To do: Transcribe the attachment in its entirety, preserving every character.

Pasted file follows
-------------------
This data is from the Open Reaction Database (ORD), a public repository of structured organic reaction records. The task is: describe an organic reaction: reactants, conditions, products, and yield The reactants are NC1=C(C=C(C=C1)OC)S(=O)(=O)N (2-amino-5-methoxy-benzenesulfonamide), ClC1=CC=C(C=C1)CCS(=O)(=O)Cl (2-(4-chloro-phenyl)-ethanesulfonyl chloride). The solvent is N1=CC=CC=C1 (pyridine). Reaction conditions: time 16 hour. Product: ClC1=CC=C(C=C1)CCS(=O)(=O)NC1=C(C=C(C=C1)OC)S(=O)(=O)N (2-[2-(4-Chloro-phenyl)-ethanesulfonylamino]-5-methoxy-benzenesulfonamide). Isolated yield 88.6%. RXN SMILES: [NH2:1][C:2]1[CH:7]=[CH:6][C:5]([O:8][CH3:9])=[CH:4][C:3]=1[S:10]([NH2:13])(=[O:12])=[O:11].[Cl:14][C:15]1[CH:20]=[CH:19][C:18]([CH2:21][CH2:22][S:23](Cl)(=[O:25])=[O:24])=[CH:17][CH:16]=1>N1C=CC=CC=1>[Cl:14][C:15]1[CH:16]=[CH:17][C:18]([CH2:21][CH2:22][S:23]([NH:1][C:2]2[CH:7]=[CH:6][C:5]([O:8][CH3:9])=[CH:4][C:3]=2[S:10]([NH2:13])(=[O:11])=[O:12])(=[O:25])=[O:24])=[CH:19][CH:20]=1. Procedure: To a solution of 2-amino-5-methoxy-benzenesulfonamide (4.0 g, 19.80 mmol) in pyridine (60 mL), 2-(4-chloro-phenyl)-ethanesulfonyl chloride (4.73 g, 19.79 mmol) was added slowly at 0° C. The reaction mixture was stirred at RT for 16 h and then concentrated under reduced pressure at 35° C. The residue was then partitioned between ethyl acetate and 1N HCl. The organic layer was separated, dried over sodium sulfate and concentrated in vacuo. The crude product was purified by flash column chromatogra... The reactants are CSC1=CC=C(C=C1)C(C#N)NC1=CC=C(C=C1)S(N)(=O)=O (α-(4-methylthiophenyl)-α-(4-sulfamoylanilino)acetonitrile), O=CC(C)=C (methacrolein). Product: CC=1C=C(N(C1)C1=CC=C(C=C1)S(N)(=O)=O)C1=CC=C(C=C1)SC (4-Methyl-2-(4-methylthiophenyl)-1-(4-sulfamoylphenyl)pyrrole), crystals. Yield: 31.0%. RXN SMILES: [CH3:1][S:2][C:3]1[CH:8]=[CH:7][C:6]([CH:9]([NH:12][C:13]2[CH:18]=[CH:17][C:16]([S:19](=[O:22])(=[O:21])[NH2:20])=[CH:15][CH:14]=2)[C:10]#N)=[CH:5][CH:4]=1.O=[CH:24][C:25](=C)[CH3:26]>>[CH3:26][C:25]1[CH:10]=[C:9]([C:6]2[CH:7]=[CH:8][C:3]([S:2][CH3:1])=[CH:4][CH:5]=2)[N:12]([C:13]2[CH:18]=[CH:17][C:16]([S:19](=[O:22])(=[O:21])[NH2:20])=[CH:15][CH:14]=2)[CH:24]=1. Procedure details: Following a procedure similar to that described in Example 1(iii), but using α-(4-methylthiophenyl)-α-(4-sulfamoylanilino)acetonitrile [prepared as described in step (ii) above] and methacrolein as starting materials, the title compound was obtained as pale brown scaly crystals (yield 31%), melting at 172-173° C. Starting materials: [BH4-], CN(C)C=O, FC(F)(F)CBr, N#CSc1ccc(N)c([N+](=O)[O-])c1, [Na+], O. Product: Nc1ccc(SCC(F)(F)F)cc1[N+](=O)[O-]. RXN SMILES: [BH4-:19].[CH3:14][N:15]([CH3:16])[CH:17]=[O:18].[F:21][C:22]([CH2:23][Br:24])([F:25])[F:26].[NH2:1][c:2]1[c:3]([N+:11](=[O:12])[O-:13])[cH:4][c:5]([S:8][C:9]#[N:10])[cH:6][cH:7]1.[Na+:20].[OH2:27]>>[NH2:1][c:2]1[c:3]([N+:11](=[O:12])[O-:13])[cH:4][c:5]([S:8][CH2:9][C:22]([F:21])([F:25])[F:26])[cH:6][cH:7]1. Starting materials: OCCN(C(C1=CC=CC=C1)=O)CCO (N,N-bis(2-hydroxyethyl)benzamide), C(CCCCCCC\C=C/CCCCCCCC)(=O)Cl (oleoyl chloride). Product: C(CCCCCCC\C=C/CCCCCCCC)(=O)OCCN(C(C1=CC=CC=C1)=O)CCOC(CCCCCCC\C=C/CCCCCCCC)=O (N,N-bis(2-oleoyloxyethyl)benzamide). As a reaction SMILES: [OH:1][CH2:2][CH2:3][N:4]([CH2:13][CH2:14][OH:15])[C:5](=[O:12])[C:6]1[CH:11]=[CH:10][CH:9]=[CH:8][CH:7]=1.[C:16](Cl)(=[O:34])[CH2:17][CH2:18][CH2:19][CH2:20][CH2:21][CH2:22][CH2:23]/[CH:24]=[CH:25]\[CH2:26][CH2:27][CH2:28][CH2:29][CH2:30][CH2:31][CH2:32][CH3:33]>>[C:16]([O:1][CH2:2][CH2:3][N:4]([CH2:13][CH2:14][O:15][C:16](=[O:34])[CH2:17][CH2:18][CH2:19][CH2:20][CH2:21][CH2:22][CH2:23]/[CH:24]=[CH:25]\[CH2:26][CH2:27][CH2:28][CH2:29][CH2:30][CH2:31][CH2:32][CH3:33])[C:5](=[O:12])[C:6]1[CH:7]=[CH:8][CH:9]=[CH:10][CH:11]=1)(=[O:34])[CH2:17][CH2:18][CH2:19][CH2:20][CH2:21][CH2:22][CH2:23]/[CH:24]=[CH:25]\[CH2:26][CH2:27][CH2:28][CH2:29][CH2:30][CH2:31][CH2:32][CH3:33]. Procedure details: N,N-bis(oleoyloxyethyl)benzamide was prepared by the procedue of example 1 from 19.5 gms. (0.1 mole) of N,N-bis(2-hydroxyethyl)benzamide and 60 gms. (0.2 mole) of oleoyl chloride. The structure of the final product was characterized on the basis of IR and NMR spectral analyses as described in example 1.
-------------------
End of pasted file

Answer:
This data is from the Open Reaction Database (ORD), a public repository of structured organic reaction records. The task is: describe an organic reaction: reactants, conditions, products, and yield The reactants are NC1=C(C=C(C=C1)OC)S(=O)(=O)N (2-amino-5-methoxy-benzenesulfonamide), ClC1=CC=C(C=C1)CCS(=O)(=O)Cl (2-(4-chloro-phenyl)-ethanesulfonyl chloride). The solvent is N1=CC=CC=C1 (pyridine). Reaction conditions: time 16 hour. Product: ClC1=CC=C(C=C1)CCS(=O)(=O)NC1=C(C=C(C=C1)OC)S(=O)(=O)N (2-[2-(4-Chloro-phenyl)-ethanesulfonylamino]-5-methoxy-benzenesulfonamide). Isolated yield 88.6%. RXN SMILES: [NH2:1][C:2]1[CH:7]=[CH:6][C:5]([O:8][CH3:9])=[CH:4][C:3]=1[S:10]([NH2:13])(=[O:12])=[O:11].[Cl:14][C:15]1[CH:20]=[CH:19][C:18]([CH2:21][CH2:22][S:23](Cl)(=[O:25])=[O:24])=[CH:17][CH:16]=1>N1C=CC=CC=1>[Cl:14][C:15]1[CH:16]=[CH:17][C:18]([CH2:21][CH2:22][S:23]([NH:1][C:2]2[CH:7]=[CH:6][C:5]([O:8][CH3:9])=[CH:4][C:3]=2[S:10]([NH2:13])(=[O:11])=[O:12])(=[O:25])=[O:24])=[CH:19][CH:20]=1. Procedure: To a solution of 2-amino-5-methoxy-benzenesulfonamide (4.0 g, 19.80 mmol) in pyridine (60 mL), 2-(4-chloro-phenyl)-ethanesulfonyl chloride (4.73 g, 19.79 mmol) was added slowly at 0° C. The reaction mixture was stirred at RT for 16 h and then concentrated under reduced pressure at 35° C. The residue was then partitioned between ethyl acetate and 1N HCl. The organic layer was separated, dried over sodium sulfate and concentrated in vacuo. The crude product was purified by flash column chromatogra... The reactants are CSC1=CC=C(C=C1)C(C#N)NC1=CC=C(C=C1)S(N)(=O)=O (α-(4-methylthiophenyl)-α-(4-sulfamoylanilino)acetonitrile), O=CC(C)=C (methacrolein). Product: CC=1C=C(N(C1)C1=CC=C(C=C1)S(N)(=O)=O)C1=CC=C(C=C1)SC (4-Methyl-2-(4-methylthiophenyl)-1-(4-sulfamoylphenyl)pyrrole), crystals. Yield: 31.0%. RXN SMILES: [CH3:1][S:2][C:3]1[CH:8]=[CH:7][C:6]([CH:9]([NH:12][C:13]2[CH:18]=[CH:17][C:16]([S:19](=[O:22])(=[O:21])[NH2:20])=[CH:15][CH:14]=2)[C:10]#N)=[CH:5][CH:4]=1.O=[CH:24][C:25](=C)[CH3:26]>>[CH3:26][C:25]1[CH:10]=[C:9]([C:6]2[CH:7]=[CH:8][C:3]([S:2][CH3:1])=[CH:4][CH:5]=2)[N:12]([C:13]2[CH:18]=[CH:17][C:16]([S:19](=[O:22])(=[O:21])[NH2:20])=[CH:15][CH:14]=2)[CH:24]=1. Procedure details: Following a procedure similar to that described in Example 1(iii), but using α-(4-methylthiophenyl)-α-(4-sulfamoylanilino)acetonitrile [prepared as described in step (ii) above] and methacrolein as starting materials, the title compound was obtained as pale brown scaly crystals (yield 31%), melting at 172-173° C. Starting materials: [BH4-], CN(C)C=O, FC(F)(F)CBr, N#CSc1ccc(N)c([N+](=O)[O-])c1, [Na+], O. Product: Nc1ccc(SCC(F)(F)F)cc1[N+](=O)[O-]. RXN SMILES: [BH4-:19].[CH3:14][N:15]([CH3:16])[CH:17]=[O:18].[F:21][C:22]([CH2:23][Br:24])([F:25])[F:26].[NH2:1][c:2]1[c:3]([N+:11](=[O:12])[O-:13])[cH:4][c:5]([S:8][C:9]#[N:10])[cH:6][cH:7]1.[Na+:20].[OH2:27]>>[NH2:1][c:2]1[c:3]([N+:11](=[O:12])[O-:13])[cH:4][c:5]([S:8][CH2:9][C:22]([F:21])([F:25])[F:26])[cH:6][cH:7]1. Starting materials: OCCN(C(C1=CC=CC=C1)=O)CCO (N,N-bis(2-hydroxyethyl)benzamide), C(CCCCCCC\C=C/CCCCCCCC)(=O)Cl (oleoyl chloride). Product: C(CCCCCCC\C=C/CCCCCCCC)(=O)OCCN(C(C1=CC=CC=C1)=O)CCOC(CCCCCCC\C=C/CCCCCCCC)=O (N,N-bis(2-oleoyloxyethyl)benzamide). As a reaction SMILES: [OH:1][CH2:2][CH2:3][N:4]([CH2:13][CH2:14][OH:15])[C:5](=[O:12])[C:6]1[CH:11]=[CH:10][CH:9]=[CH:8][CH:7]=1.[C:16](Cl)(=[O:34])[CH2:17][CH2:18][CH2:19][CH2:20][CH2:21][CH2:22][CH2:23]/[CH:24]=[CH:25]\[CH2:26][CH2:27][CH2:28][CH2:29][CH2:30][CH2:31][CH2:32][CH3:33]>>[C:16]([O:1][CH2:2][CH2:3][N:4]([CH2:13][CH2:14][O:15][C:16](=[O:34])[CH2:17][CH2:18][CH2:19][CH2:20][CH2:21][CH2:22][CH2:23]/[CH:24]=[CH:25]\[CH2:26][CH2:27][CH2:28][CH2:29][CH2:30][CH2:31][CH2:32][CH3:33])[C:5](=[O:12])[C:6]1[CH:7]=[CH:8][CH:9]=[CH:10][CH:11]=1)(=[O:34])[CH2:17][CH2:18][CH2:19][CH2:20][CH2:21][CH2:22][CH2:23]/[CH:24]=[CH:25]\[CH2:26][CH2:27][CH2:28][CH2:29][CH2:30][CH2:31][CH2:32][CH3:33]. Procedure details: N,N-bis(oleoyloxyethyl)benzamide was prepared by the procedue of example 1 from 19.5 gms. (0.1 mole) of N,N-bis(2-hydroxyethyl)benzamide and 60 gms. (0.2 mole) of oleoyl chloride. The structure of the final product was characterized on the basis of IR and NMR spectral analyses as described in example 1.